Proposed US/UK Nuclear-powered Submarines for Australia
Risk Escalating an Arms Race No One Can Win
Beyond Nuclear International
Joint Statement by International Physicians for the Prevention of Nuclear War and its affiliates in Australia, UK and USA: Medical Association for Prevention of War (Australia); Medact (UK); Physicians for Social Responsibility (USA)
(October 10, 2021) — Physicians in the countries involved in the proposal announced on 16 September for Australia to acquire nuclear-powered submarines with UK and US assistance are concerned this plan will jeopardise global health and security. Under this proposal, Australia would become the seventh country to use nuclear propulsion for its military vessels, and the first state to do so which does not possess nuclear weapons, or nuclear power reactors.
These submarines are to be armed with sophisticated long-range missiles including US Tomahawk cruise missiles. These submarines would increase tensions and militarisation across Asia and the Pacific region, fuel an arms race and risk deepening a new cold war involving China.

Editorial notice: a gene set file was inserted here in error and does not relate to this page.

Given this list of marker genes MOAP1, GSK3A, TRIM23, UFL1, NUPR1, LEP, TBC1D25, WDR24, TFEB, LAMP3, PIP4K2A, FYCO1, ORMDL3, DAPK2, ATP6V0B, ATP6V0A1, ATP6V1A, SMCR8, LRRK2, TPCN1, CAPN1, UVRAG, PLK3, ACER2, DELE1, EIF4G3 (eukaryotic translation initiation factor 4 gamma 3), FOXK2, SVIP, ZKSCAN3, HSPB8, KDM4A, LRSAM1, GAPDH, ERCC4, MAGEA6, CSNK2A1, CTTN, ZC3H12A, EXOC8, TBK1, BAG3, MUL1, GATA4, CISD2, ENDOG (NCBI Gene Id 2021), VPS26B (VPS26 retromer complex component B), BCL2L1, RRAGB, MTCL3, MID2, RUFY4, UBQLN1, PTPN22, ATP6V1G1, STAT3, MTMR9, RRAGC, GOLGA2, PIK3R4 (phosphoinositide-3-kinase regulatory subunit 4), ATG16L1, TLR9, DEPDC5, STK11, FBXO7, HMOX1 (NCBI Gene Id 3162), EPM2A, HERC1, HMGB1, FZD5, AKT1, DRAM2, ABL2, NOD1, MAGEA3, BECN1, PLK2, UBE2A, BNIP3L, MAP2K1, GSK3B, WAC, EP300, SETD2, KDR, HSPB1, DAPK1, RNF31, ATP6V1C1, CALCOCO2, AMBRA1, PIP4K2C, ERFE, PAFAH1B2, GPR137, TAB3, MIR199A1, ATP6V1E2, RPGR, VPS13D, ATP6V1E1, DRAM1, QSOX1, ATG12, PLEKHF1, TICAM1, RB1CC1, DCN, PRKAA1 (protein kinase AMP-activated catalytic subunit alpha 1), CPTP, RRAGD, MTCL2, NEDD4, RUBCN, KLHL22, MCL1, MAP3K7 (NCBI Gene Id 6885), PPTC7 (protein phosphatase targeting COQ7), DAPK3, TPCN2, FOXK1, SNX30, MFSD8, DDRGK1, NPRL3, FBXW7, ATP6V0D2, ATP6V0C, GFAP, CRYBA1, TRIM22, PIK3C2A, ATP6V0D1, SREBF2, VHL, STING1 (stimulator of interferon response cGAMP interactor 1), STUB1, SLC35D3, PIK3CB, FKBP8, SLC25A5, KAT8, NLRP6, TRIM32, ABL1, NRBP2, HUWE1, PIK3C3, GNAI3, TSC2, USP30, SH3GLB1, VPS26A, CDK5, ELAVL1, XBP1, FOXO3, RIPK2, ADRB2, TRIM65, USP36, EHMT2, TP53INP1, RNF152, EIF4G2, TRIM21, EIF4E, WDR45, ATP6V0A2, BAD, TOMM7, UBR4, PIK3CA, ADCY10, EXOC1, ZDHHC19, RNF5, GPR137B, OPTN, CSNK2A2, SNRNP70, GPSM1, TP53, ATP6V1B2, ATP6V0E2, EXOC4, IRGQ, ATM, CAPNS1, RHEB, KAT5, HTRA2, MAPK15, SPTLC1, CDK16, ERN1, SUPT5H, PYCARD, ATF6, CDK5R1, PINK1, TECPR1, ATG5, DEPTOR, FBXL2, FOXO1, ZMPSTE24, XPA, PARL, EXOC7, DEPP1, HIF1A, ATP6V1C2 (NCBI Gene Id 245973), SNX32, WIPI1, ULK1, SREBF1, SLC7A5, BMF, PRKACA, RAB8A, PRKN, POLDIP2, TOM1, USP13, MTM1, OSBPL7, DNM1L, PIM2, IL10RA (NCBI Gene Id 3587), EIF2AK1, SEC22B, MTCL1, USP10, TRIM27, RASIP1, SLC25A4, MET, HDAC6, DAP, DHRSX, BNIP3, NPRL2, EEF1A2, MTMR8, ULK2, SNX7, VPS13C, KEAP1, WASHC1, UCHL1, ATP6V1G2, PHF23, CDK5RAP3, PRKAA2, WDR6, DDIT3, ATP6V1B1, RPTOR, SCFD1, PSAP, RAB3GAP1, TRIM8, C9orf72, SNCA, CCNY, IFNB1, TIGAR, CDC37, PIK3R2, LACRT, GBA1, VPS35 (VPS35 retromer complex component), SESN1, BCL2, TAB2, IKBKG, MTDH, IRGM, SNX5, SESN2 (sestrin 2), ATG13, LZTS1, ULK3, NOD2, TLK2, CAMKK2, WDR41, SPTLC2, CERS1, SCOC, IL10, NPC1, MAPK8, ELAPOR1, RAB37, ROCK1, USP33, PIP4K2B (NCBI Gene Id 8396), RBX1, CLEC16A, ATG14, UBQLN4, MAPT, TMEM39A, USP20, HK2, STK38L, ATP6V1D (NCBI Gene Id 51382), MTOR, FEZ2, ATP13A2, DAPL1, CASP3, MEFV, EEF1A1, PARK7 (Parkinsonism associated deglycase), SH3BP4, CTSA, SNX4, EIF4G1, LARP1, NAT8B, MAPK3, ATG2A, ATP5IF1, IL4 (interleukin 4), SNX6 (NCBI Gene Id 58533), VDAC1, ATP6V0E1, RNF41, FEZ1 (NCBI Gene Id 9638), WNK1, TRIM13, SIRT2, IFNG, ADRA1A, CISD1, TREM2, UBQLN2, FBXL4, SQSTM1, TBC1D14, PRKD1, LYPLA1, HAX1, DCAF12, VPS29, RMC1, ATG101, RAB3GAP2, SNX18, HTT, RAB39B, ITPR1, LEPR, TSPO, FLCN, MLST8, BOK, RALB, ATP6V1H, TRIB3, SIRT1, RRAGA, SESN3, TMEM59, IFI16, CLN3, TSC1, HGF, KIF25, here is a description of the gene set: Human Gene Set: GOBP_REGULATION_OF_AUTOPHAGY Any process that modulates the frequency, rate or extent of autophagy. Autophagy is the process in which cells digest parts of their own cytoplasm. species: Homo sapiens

Australian submarines in formation.
The Wrong Decision at the Wrong Time
Humanity is in the midst of a major pandemic, and facing twin existential threats of dire urgency — global heating and the growing danger of nuclear war. People everywhere desperately require our leaders to work together to address these major challenges, which can only be solved cooperatively.
Beginning on November 1, the UN Climate Change Conference will be held in Glasgow, when leaders have a choice to condemn humanity to cascading climate catastrophe, or step up and take the decisive and ambitious actions needed to drastically reduce greenhouse gas emissions and keep warming within 1.5 degrees. COVID vaccines are still out of reach for most of the world’s poor people. If ever there was a time to build goodwill and focus on cooperation to complex global problems rather than escalate military confrontation, that time is now.
Our leaders should be focussing their energies not on escalating a new cold war arms race with China, but on building peaceful cooperation to address urgent shared threats with the government of the world’s most populous and largest greenhouse gas emitting nation.
Instead, this plan will raise tensions, make cooperation more difficult, drive proliferation of ever more destructive weapons, divert vast resources needed to improve health and well-being and stabilise our climate, and increase the risks of a slide to armed conflict between the world’s most heavily armed states, risking nuclear escalation in which there can be no winners.
Spreading Nuclear Bomb Fuel